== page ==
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Hegemony and Power

On the Relation between Gramsci and Machiavelli

1993
Author:

Benedetto Fontana

Hegemony and Power

Presents a comparative and textual exploration of Gramsci’s interpretation of Machiavelli’s political anlayses. This valuable contribution to our understanding of Gramsci includes a comparison of the major Machiavellian ideas such as the nature of political knowledge, the new principality, the concept of the people, and the relation between thought and action, to Gramsci’s concepts of hegemony, moral and intellectual reform, and the collective will.

Presents a comparative and textual exploration of Gramsci’s interpretation of Machiavelli’s political anlayses. This valuable contribution to our understanding of Gramsci includes a comparison of the major Machiavellian ideas such as the nature of political knowledge, the new principality, the concept of the people, and the relation between thought and action, to Gramsci’s concepts of hegemony, moral and intellectual reform, and the collective will.

Fontana rescues Gramsci from many of the Gramscians by situating him in a provactively new perspective. Where other scholars became fixated on Lenin and the strategies of Bolshevism and the Italian Communist Party, Hegemony and Power more plausibly sees Gramsci as part of the Machiavellian tradition, an humanistic politics that attempts to synthesize knowledge and action and power and ethics. A fresh, learned work of political philosophy and intellectual history.

John Patrick Diggins, CUNY

Presents a comparative and textual exploration of Gramsci's interpretation of Machiavelli's political analyses. This valuable contribution to our understanding of Gramsci includes a comparison of the major Machiavellian ideas such as the nature of political knowledge, the new principality, the concept of the people, and the relation between thought and action, to Gramsci's concepts of hegemony, moral and intellectual reform, and the collective will.

Hegemony and Power

Benedetto Fontana teaches political science at Baruch College, The City University of New York.

Hegemony and Power

Immensely valuable. Let it suffice here to say that from now on, all Gramsci scholars will have to take Fontana’s contribution into account in ways that are not merely incidental to this or that aspect of Gramsci’s political thought and conception of Marxism, but that are absolutely indispensable to an integrated understanding of his world view.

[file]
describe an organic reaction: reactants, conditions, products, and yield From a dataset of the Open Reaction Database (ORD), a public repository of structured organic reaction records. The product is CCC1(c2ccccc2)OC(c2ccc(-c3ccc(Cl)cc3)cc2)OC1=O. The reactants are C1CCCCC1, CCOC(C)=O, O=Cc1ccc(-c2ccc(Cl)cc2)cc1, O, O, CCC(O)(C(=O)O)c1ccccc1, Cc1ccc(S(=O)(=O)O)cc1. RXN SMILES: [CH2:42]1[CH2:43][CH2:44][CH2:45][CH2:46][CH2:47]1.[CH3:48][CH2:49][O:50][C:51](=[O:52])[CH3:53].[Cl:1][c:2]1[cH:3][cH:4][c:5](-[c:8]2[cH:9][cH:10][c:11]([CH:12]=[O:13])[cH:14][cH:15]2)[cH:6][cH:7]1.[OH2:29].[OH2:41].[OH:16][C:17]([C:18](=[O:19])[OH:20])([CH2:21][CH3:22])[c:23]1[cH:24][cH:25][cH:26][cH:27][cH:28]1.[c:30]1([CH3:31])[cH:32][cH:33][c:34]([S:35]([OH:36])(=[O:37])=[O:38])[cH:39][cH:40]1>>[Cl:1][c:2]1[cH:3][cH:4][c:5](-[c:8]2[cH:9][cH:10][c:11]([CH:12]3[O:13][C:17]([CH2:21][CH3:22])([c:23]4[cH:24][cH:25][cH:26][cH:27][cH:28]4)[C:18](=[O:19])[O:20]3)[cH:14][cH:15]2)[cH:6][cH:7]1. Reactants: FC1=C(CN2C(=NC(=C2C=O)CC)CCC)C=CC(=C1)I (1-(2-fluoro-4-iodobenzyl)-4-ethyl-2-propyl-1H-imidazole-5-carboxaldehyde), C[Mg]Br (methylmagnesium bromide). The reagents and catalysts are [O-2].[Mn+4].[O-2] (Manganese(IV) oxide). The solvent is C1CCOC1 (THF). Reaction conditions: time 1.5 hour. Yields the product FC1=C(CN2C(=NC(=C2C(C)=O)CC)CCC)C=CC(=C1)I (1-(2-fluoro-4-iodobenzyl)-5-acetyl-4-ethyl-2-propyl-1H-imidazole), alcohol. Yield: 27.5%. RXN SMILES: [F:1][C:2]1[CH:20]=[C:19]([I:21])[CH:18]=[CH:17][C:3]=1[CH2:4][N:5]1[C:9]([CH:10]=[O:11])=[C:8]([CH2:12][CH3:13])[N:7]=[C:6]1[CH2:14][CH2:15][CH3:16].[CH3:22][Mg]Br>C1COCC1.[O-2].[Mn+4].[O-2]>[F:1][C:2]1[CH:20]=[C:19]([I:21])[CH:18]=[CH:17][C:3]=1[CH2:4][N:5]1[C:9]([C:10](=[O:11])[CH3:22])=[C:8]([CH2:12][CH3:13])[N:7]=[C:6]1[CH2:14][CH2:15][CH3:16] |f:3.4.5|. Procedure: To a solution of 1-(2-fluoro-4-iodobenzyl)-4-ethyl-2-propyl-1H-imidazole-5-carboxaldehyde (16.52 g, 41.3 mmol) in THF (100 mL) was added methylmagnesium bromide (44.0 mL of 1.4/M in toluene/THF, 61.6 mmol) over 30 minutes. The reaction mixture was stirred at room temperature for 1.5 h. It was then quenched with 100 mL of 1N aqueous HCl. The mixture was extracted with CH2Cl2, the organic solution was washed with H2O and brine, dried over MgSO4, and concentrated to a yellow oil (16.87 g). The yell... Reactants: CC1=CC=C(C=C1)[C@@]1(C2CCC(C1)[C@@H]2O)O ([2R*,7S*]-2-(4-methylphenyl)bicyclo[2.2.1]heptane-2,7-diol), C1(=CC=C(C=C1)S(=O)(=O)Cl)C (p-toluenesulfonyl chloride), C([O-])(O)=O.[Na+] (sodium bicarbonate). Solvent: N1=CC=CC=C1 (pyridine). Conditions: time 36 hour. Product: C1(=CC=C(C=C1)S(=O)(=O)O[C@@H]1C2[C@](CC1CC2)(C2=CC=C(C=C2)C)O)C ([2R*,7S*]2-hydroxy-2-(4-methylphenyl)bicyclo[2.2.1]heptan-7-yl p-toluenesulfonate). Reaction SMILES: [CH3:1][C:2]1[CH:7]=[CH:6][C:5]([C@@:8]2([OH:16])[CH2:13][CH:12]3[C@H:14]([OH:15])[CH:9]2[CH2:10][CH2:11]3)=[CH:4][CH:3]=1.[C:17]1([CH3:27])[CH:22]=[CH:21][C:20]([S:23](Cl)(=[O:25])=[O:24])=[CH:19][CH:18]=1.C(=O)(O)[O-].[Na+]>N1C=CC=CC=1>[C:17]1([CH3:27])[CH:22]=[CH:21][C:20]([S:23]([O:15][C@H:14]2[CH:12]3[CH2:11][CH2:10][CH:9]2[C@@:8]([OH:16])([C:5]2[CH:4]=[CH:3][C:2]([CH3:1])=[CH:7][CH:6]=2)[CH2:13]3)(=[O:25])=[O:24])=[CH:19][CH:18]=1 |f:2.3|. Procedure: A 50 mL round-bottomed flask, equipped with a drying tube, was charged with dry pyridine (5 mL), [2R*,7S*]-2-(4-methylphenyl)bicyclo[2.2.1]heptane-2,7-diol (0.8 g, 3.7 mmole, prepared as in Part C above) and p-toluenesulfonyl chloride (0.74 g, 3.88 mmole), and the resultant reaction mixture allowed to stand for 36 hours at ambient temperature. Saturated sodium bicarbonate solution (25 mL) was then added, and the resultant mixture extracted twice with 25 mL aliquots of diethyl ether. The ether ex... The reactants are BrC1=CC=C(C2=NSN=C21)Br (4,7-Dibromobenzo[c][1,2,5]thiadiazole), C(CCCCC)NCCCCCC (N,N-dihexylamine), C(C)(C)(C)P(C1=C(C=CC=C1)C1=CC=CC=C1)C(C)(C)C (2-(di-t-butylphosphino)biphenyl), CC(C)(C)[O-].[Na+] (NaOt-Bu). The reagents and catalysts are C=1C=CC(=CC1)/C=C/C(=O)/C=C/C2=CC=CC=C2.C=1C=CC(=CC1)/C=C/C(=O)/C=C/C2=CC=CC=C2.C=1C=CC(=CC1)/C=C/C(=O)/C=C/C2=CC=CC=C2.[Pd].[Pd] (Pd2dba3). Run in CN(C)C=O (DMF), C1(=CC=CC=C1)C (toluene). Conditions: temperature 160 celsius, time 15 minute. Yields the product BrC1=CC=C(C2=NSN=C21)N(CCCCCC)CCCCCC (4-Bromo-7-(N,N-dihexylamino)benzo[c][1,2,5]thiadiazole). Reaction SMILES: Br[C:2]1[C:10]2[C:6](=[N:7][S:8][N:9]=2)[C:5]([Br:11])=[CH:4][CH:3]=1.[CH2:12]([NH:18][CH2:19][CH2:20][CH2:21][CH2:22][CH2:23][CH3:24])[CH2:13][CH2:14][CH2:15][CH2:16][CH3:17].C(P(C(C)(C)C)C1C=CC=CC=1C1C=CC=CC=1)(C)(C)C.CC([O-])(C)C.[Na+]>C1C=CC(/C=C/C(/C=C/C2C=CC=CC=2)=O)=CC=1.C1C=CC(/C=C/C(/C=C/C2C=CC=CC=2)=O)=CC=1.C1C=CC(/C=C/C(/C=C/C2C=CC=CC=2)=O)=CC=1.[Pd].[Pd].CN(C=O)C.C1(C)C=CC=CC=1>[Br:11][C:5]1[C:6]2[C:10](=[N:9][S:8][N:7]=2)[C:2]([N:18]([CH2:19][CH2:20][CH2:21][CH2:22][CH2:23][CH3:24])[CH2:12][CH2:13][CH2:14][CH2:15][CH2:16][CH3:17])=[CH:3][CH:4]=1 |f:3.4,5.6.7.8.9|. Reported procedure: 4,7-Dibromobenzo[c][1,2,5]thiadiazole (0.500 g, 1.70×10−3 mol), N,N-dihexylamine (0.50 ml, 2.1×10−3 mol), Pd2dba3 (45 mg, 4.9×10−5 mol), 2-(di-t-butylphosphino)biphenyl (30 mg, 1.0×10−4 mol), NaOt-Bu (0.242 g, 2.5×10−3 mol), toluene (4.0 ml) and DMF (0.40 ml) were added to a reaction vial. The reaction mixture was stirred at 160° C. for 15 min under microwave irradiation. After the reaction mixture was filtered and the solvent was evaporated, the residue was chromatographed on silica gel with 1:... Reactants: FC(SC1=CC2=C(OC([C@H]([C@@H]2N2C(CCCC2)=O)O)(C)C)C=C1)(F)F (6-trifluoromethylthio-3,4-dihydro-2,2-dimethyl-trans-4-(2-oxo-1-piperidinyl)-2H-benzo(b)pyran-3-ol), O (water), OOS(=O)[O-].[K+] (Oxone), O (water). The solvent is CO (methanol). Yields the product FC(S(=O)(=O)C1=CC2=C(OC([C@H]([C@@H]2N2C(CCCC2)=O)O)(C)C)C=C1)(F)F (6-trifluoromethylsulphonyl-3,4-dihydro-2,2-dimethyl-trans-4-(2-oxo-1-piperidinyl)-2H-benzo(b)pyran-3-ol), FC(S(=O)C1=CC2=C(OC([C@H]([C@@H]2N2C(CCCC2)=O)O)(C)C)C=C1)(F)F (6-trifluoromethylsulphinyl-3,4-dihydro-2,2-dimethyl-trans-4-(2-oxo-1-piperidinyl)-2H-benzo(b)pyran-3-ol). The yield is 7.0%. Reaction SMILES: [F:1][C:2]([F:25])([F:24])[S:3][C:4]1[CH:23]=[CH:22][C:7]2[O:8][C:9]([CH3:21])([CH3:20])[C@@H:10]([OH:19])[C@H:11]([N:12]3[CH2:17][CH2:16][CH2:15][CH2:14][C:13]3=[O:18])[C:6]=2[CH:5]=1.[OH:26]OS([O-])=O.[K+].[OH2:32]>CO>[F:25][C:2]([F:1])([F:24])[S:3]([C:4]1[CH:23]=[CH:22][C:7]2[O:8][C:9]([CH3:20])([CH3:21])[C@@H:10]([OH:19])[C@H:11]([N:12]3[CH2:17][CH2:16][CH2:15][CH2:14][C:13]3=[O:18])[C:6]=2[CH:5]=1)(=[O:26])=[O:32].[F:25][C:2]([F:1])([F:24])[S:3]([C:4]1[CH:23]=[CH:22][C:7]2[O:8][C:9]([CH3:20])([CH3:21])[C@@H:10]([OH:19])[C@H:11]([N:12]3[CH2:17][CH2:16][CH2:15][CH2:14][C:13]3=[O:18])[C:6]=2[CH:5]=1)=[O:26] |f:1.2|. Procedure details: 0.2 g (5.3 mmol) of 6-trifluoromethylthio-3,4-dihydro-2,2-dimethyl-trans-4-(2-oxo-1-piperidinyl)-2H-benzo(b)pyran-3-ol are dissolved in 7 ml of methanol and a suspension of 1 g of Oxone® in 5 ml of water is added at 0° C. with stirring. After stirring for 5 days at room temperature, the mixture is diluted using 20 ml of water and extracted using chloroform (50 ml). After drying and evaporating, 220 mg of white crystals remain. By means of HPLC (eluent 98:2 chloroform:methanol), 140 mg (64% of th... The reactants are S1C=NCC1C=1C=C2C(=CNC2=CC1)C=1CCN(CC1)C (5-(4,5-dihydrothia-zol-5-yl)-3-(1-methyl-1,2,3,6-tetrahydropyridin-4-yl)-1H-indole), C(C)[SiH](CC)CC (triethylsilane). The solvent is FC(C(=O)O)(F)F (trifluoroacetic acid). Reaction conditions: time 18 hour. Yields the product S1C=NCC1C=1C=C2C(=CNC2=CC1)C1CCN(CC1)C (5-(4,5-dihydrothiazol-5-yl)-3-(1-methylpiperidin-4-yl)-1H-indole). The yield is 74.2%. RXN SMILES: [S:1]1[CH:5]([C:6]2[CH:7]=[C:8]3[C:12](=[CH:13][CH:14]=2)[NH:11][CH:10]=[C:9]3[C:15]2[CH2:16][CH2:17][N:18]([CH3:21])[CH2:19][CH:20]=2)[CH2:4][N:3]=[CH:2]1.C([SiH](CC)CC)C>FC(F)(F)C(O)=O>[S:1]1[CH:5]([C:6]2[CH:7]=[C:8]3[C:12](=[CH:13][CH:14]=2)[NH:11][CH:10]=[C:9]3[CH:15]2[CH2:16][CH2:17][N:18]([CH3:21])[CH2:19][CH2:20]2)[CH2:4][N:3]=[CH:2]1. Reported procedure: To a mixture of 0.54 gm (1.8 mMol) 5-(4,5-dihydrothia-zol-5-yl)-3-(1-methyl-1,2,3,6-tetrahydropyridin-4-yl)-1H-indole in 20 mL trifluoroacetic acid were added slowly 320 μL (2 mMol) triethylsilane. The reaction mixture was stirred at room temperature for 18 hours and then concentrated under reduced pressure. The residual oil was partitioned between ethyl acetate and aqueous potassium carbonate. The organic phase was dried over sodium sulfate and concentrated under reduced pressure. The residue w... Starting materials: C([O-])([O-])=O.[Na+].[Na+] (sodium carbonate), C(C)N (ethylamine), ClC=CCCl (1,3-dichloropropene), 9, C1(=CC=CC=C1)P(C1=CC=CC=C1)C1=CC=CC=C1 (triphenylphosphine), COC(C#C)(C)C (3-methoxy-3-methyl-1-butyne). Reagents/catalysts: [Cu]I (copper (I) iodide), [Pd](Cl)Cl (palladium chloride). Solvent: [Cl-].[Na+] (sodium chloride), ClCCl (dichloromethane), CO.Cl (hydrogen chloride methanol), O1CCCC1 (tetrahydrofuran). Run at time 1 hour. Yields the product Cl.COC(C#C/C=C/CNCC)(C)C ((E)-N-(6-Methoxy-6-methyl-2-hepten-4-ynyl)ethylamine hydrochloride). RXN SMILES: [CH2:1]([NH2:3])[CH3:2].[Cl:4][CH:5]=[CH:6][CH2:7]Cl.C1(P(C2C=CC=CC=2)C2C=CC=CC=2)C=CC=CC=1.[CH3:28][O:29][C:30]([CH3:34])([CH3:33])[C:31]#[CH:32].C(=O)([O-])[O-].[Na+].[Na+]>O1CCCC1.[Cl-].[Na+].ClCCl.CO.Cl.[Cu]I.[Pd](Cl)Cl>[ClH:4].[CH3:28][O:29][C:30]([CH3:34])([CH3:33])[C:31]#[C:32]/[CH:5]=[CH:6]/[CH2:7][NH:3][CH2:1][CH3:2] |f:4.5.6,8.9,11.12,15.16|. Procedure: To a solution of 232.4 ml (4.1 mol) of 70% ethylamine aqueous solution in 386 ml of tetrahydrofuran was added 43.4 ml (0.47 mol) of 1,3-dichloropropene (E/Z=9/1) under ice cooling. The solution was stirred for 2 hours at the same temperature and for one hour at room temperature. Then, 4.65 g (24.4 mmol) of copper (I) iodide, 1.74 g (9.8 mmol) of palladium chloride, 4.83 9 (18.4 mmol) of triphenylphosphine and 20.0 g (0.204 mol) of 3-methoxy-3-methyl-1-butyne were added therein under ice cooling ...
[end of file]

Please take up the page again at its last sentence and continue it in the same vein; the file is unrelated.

Rivista Di Studi Italiani

Fontana rescues Gramsci from many of the Gramscians by situating him in a provactively new perspective. Where other scholars became fixated on Lenin and the strategies of Bolshevism and the Italian Communist Party, Hegemony and Power more plausibly sees Gramsci as part of the Machiavellian tradition, an humanistic politics that attempts to synthesize knowledge and action and power and ethics. A fresh, learned work of political philosophy and intellectual history.

John Patrick Diggins, CUNY

Ben Fontana's book, Hegemony and Power, shows how the thought of Antonio Gramsci belongs at the very center of Western culture. Fontana argues that the way to read Gramsci is through Aristotle and Machiavelli, and that democratic communism evolves out of one of the deepest and most venerable traditions in Western thought, the tradition that scholars have come to call Civic Humanism. He opens up for us a Gramscian vision of the world whose center is a people that is politically awake and engaged. This vision has special bearing on the events of 1989. Ironically, the peoples whose mass mobilization and pressure brought down the USSR and its satellites may have helped the authentic idea of communism to come into its own. Fontana shows us the spiritual depth of this idea, and makes it clear that it will be with us as long as we have the capacity to reflect on our lives and our desires.

Marshall Bermon, City University of New York

By contrasting Gramsci's interpretation of Machiavelli with Croce's, Fontana presents a spare but surprisingly trenchant critique of liberalism. By locating Gramsci, like Machiavelli, within the tradition of civic republicanism, Fontana offers fresh and profound insights into Gramsci's thought and his significant, gap-filling role in the Marxian tradition.

Choice

Fontana’s angle of entry is a crucial one, for while Gramsci has indeed survived with honor even in self-designated ‘post-Marxist’ thinking, the sticking point remains Gramsci’s modernist insistence on the revolutionary necessity of an organized, mass-based political party. The insight and the awareness of both historical circumstances and philosophical positioning that Fontana brings to bear on Gramsci’s reading of Machiavelli seems to me an indispensable corrective to an all-to-familiar ‘post’ assumption that a party politics engaged in fundamental, global conflicts is merely a thing of the past.

American Political Science Review

Engaging and thoroughly readable. Through the lens of Gramsci’s writings, Fontana opens an unexpected and exciting space for dialogue between Florentine republicanism and Marxist humanism. This study will interest and provide a useful text for students concerned with the nature of modern politics in general. A valuable resource for anyone concerned with the problem of ideology, political knowledge and mass movements.

Millennium

This excellent work is the first book-length study on the relation between Gramsci and Machiavelli to be published in English.

Science and Society

As a study of reconstruction, as an antidote to the near-hegemony of postmodern discourse, Fontana’s study serves well. In an odd but nonetheless productive blending of elements from the work of Gramsci and Arendt, Fontana ably counters talk of the ‘end of politics’, and he cogently defends ‘the vitality and centrality of politics’.

Southern Humanities Review